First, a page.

You’ve trained, studied, completed your degree in fine arts or art education, and now you’re stumped on finding a job. It happens to many aspiring art teachers, and as the economy has faltered and public schools axe art departments, finding employment may seem like an uphill battle. Before you get too down, think about taking one of these routes to fulfill your dream and find a job teaching art.

Teaching in Schools

Image processed by CodeCarvings Piczard ### FREE Community Edition ### on 2013-12-23 16:59:50Z | http://piczard.com | http://codecarvings.com
Image processed by CodeCarvings Piczard ### FREE Community Edition ### on 2013-12-23 16:59:50Z | http://piczard.com | http://codecarvings.com

If you live in an area where there are very few art education jobs in the public school system, you seriously want to teach public school students, and you don’t mind relocating, that’s exactly what you should do. Research the areas where budgets firmly support the fine arts — these are the districts which not only have the most jobs for art educators, but are the least likely to cut arts programs when money is tight.

Remember that teaching art in a school does not have to equate to teaching in a public school. If you don’t want to relocate, but do want to teach in a school setting, private and charter schools are your next best option. Private schools and charter programs tend to retain their art teachers due to the demand of parents, whose opinions hold more weight due to them footing the bills for their children’s educations. There may also be less red tape to go through in order to land your job, as opposed to the public school system.

Still want to teach students, but not necessarily within the structure of a classroom? Try offering your services to a homeschool co-op. These are groups which serve homeschool families and allow their children to participate in classes and extracurricular activities at an affordable rate, including art. Contact the homeschool co-ops in your area, express your interest in teaching an art class, and work out a fee and schedule that work for everyone.

Autonomous art educators and those who prefer to work according to their own rules are especially suited to this option, but it’s worth a try if you don’t want to relocate, can’t find employment in traditional schools, and still want to teach school-age kids. As homeschooling continues to grow by leaps and bounds, this will become a more common option for obtaining art teaching jobs.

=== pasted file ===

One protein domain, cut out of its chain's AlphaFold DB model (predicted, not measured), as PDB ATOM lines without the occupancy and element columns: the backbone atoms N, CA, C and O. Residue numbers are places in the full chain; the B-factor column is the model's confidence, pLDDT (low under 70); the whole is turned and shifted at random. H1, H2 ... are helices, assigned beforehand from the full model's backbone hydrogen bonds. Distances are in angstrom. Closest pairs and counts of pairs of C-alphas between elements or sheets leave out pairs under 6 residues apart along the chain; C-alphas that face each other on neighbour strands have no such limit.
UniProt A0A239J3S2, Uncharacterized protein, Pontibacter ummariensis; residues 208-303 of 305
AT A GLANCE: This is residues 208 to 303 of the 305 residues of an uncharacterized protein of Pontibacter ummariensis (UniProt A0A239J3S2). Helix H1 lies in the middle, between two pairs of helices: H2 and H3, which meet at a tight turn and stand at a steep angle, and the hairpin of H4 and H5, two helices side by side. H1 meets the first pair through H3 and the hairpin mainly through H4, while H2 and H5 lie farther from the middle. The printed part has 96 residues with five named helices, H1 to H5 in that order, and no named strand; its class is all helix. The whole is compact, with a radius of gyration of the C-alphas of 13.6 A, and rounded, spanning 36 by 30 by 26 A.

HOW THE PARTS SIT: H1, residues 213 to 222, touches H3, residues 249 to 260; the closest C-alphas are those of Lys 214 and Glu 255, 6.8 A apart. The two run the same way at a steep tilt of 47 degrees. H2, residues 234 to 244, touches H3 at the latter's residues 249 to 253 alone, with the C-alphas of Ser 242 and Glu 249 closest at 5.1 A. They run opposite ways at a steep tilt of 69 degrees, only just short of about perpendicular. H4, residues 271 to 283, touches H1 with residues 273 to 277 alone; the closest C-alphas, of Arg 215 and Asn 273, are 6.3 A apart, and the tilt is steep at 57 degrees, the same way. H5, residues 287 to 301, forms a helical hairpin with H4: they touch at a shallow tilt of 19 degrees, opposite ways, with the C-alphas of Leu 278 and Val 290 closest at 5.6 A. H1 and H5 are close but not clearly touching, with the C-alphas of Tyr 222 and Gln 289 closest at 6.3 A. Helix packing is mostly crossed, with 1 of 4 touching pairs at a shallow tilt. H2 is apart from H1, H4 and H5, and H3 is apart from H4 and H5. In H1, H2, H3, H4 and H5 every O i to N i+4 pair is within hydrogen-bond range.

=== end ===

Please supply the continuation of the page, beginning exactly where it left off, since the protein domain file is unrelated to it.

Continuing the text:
Alternative Avenues

Online education is starting to open up to the fine arts world, and has fortunately provided more opportunities for art educators to making a living. Aside from being a way to provide for yourself full-time, you can take a part-time job teaching art online via platforms such as Artist’s Network University, Craftsy, and Udemy.

OLYMPUS DIGITAL CAMERA
OLYMPUS DIGITAL CAMERA

Another option that is more traditional, but also offers full and part-time job opportunities, is teaching at a brick and mortar art school. Yes, these still exist, especially in medium and large cities. You won’t always get control over the ages of your students, and sometimes you’ll need to adjust to teaching a mixed class with learners of different experience levels and skills, but it can be a fun way to teach art.

Landing the Job

No matter which type of venue you choose, you’ll likely need to submit an application, resume or CV, and cover letter to get a job as an art educator. Take time to make sure you present yourself well, come off as a professional, and appropriately convey your passion for teaching art. If you’re willing to be flexible and you employ a bit of creativity, you’ll be able to more easily find a job doing what you love.

Abstractor
Abstract art has gotten something of a negative reputation today. It still feels like a good portion of the references to it are negative, with people talking about the idea that abstract modern art does not require any real technical skill. Nothing could be further from the truth.
— September 28, 2015

What Do You Think?